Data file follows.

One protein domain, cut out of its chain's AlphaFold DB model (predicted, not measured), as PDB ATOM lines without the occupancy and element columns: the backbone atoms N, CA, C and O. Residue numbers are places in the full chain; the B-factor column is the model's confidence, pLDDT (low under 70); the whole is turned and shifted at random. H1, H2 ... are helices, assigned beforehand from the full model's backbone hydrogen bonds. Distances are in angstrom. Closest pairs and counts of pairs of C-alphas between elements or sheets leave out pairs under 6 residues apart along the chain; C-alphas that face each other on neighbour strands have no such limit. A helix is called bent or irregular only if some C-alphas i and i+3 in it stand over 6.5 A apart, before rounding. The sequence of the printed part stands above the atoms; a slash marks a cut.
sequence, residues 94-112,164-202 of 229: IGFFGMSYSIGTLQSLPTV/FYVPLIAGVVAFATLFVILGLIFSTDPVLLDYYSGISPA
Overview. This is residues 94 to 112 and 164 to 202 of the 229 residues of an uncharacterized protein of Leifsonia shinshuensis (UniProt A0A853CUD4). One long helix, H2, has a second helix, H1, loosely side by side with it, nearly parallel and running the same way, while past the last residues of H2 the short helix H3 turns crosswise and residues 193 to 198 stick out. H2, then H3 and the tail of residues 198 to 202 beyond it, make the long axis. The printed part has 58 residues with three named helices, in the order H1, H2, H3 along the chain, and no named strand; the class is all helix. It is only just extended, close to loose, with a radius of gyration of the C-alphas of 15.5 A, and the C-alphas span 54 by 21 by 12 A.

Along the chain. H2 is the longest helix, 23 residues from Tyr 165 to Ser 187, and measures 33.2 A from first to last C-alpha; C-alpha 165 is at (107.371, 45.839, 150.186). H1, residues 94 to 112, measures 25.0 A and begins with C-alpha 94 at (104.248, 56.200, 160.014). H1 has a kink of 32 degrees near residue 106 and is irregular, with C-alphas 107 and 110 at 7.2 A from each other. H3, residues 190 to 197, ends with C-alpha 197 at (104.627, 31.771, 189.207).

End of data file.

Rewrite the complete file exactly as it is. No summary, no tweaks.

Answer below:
One protein domain, cut out of its chain's AlphaFold DB model (predicted, not measured), as PDB ATOM lines without the occupancy and element columns: the backbone atoms N, CA, C and O. Residue numbers are places in the full chain; the B-factor column is the model's confidence, pLDDT (low under 70); the whole is turned and shifted at random. H1, H2 ... are helices, assigned beforehand from the full model's backbone hydrogen bonds. Distances are in angstrom. Closest pairs and counts of pairs of C-alphas between elements or sheets leave out pairs under 6 residues apart along the chain; C-alphas that face each other on neighbour strands have no such limit. A helix is called bent or irregular only if some C-alphas i and i+3 in it stand over 6.5 A apart, before rounding. The sequence of the printed part stands above the atoms; a slash marks a cut.
sequence, residues 94-112,164-202 of 229: IGFFGMSYSIGTLQSLPTV/FYVPLIAGVVAFATLFVILGLIFSTDPVLLDYYSGISPA
Overview. This is residues 94 to 112 and 164 to 202 of the 229 residues of an uncharacterized protein of Leifsonia shinshuensis (UniProt A0A853CUD4). One long helix, H2, has a second helix, H1, loosely side by side with it, nearly parallel and running the same way, while past the last residues of H2 the short helix H3 turns crosswise and residues 193 to 198 stick out. H2, then H3 and the tail of residues 198 to 202 beyond it, make the long axis. The printed part has 58 residues with three named helices, in the order H1, H2, H3 along the chain, and no named strand; the class is all helix. It is only just extended, close to loose, with a radius of gyration of the C-alphas of 15.5 A, and the C-alphas span 54 by 21 by 12 A.

Along the chain. H2 is the longest helix, 23 residues from Tyr 165 to Ser 187, and measures 33.2 A from first to last C-alpha; C-alpha 165 is at (107.371, 45.839, 150.186). H1, residues 94 to 112, measures 25.0 A and begins with C-alpha 94 at (104.248, 56.200, 160.014). H1 has a kink of 32 degrees near residue 106 and is irregular, with C-alphas 107 and 110 at 7.2 A from each other. H3, residues 190 to 197, ends with C-alpha 197 at (104.627, 31.771, 189.207).